The MEC Marksman appears to be a sturdy press. It is made of ductile cast iron and has a seriously beefy appearance. According to MEC, the press is suitable for loading everything from .22 Hornet to .416 Rigby.

Standard 7/8-14 threaded dies are used in this press, and it should be compatible with any of the dies currently being made by Lee, Hornady and others.

mec marksman shell holder

The press uses a floating shell holder that helps to properly align the case with the die. It seems this self-centering shell holder is unique as the company has obtained a patent for it. I have to admit ignorance here and say that I’ve never loaded shotshells. So, I do not know if this floating shell holder uses any similar technologies that MEC might use on its shot shell machines. Can anyone help me out?

MEC does not list a suggested retail price for this press. However, a quick check at Midway USA shows the press listed at $179.99 and an expected arrival date of 11/20/2016.

In addition to the press, the company has plans on introducing a complete range of reloading gear to include:

  • a powder measure
  • a powder trickler
  • calipers
  • powder scale
  • case prep tools
  • components

I expect we will see a range of products at the SHOT Show in 2017. I’ve already seen a number of reloading products from other companies announced, such as the CFE BLK powder from Hodgdon.

Right now the pistol and rifle loading market is represented by several quality manufacturers including Hornady, RCBS, Lyman, Dillon and Lee. (Note: You should definitely read the book Modern Reloading by Richard Lee.) MEC is already established in the shotshell market, so it will be interesting to see if the company can gain a foothold with metallic loaders. Competition is good for us consumers, so I hope MEC does well.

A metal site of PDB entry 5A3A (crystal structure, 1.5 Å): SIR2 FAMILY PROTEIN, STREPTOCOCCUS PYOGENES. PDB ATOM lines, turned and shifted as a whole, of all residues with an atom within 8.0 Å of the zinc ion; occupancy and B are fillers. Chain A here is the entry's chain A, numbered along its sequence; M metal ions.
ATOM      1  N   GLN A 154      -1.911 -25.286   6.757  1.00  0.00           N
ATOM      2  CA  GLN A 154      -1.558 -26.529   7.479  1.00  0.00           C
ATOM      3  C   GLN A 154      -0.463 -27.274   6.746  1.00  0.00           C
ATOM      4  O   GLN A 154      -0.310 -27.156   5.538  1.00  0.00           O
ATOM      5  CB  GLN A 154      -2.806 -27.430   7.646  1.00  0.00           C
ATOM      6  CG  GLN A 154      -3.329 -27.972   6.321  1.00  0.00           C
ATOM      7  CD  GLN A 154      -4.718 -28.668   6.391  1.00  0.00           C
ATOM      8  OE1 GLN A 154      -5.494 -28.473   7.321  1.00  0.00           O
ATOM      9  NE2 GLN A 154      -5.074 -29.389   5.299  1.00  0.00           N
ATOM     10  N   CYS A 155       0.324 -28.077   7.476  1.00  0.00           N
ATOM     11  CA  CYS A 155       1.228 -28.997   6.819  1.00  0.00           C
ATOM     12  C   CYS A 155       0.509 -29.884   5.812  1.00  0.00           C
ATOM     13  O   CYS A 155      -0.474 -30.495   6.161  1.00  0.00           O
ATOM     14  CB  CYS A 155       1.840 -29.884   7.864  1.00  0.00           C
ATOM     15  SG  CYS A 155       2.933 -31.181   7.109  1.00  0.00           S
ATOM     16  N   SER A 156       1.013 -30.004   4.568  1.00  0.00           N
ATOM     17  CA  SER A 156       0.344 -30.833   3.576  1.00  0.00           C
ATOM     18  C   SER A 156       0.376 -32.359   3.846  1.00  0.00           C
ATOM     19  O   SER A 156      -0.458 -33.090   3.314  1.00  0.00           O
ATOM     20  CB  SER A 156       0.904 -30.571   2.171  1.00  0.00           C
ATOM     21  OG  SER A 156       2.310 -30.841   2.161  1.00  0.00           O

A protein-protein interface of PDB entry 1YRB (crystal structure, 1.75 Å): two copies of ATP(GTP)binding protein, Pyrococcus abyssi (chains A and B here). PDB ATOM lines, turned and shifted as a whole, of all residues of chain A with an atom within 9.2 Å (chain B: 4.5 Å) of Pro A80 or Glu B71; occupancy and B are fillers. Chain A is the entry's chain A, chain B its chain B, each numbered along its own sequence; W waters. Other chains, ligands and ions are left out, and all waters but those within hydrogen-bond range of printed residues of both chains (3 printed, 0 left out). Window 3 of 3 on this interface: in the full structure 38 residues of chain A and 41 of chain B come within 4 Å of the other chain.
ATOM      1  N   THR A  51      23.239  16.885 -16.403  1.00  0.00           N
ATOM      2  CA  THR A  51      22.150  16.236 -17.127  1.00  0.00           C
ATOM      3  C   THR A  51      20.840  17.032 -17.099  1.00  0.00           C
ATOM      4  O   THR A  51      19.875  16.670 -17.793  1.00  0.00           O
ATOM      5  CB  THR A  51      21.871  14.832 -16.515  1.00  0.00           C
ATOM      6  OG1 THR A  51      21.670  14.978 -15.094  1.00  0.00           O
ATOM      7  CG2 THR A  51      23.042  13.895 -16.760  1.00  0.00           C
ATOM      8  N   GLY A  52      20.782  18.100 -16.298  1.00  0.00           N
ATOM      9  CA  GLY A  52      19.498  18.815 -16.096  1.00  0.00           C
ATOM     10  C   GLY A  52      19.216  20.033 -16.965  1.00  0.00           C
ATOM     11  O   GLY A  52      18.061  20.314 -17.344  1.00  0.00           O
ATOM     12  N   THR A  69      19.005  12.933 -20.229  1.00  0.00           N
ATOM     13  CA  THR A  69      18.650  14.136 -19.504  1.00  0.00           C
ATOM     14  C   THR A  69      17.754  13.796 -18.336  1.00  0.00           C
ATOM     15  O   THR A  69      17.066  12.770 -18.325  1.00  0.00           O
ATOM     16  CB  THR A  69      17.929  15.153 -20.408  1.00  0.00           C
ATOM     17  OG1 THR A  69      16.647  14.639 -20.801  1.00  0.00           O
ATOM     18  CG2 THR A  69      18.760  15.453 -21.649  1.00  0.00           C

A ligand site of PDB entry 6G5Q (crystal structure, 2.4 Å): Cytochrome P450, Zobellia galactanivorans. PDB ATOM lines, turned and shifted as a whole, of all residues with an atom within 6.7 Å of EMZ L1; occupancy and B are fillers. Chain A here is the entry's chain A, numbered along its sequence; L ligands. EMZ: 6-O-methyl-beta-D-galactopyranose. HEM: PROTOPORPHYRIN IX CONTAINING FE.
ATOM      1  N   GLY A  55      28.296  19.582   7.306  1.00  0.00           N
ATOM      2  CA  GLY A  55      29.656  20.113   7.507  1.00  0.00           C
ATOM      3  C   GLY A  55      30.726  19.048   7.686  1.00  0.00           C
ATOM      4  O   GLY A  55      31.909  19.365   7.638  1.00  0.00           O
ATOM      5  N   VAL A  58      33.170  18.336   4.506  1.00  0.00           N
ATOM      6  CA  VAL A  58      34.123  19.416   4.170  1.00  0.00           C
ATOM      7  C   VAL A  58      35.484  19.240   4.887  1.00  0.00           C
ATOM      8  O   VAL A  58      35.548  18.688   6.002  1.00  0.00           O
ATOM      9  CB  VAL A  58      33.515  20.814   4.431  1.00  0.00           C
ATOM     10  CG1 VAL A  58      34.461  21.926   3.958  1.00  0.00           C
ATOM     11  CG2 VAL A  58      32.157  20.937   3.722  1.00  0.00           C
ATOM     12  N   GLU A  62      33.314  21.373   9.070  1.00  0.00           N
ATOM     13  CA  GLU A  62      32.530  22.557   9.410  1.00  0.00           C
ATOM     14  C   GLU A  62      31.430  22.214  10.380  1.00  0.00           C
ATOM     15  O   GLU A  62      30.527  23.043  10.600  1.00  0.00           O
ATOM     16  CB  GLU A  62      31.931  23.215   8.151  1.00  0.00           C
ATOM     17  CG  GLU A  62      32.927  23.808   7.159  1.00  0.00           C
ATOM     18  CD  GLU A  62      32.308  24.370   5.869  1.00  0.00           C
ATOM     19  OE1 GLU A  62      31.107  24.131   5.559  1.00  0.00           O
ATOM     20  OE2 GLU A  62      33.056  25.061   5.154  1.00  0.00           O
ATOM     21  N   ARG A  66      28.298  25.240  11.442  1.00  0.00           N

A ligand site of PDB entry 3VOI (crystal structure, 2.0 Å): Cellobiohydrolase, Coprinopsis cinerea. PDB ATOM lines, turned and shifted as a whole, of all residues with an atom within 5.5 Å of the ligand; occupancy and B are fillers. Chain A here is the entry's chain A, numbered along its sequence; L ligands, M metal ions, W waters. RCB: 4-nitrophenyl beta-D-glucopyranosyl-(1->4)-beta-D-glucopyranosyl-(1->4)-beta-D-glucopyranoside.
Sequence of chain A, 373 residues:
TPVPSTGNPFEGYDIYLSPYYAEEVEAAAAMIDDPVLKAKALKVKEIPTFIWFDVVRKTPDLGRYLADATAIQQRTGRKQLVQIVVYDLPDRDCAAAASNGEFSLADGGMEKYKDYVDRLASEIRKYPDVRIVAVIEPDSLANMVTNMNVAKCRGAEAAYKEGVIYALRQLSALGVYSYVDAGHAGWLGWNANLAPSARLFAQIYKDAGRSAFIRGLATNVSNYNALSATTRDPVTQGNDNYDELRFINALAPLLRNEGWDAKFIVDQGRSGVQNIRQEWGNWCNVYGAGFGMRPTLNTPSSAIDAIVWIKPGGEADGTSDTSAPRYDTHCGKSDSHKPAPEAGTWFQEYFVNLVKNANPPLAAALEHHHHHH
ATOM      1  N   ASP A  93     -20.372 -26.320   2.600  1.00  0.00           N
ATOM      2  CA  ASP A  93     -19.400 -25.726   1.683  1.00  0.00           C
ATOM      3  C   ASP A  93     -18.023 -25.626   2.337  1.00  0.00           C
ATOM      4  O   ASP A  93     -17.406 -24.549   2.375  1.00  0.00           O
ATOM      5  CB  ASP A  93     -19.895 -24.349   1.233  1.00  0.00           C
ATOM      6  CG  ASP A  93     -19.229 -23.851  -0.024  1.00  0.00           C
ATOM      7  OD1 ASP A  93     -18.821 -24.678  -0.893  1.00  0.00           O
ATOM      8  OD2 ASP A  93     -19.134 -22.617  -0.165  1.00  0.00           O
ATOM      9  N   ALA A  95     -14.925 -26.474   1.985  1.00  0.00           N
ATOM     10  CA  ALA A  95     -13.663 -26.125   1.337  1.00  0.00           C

Last Update: June 19, 2022


Hornady’s .357 Magnum Critical Defense Load – Quick Ammo Review

Combine the legendary stopping power of the .357 Magnum with modern bullet design and you can potentially create an amazingly effective self-defense round. That seems to be exactly what Hornady had in mind when it developed the Critical Defense load chambered for the classic Magnum.


World’s Fastest Handgun Cartridge – or Not? The 7.5 FK BRNO

FK Brno introduced a new cartridge and pistol system a few months back, and some are calling it the fastest handgun cartridge made. But, is it really? Leaving out the handguns developed to fire traditional rifle cartridges, is the new cartridge/handgun combination the speediest on the market?

Cartridge Basics

The new FK Brno cartridge is officially called the 7.5 FK. It is a bottleneck design that is not based on any existing cartridge cases, so don’t expect to make your own with existing brass.

7.5 FK Fastest Handgun Cartridge

The 7.5 FK has a 7.8mm diameter bullet (roughly .30 caliber) with an overall cartridge length of 35mm. The case length is 27mm long.

As it was developed by FK Brno, a company located in the Czech Republic, the cartridge was standardized under Commission Internationale Permanente pour L’preuve des Armes Feu Portatives, or C.I.P. for short. This commission tests small arms and ammunition and sets certain safety standards. Although not a perfect comparison, C.I.P. is similar to the Sporting Arms and Ammunition Manufacturers’ Institute (SAAMI) in the United States.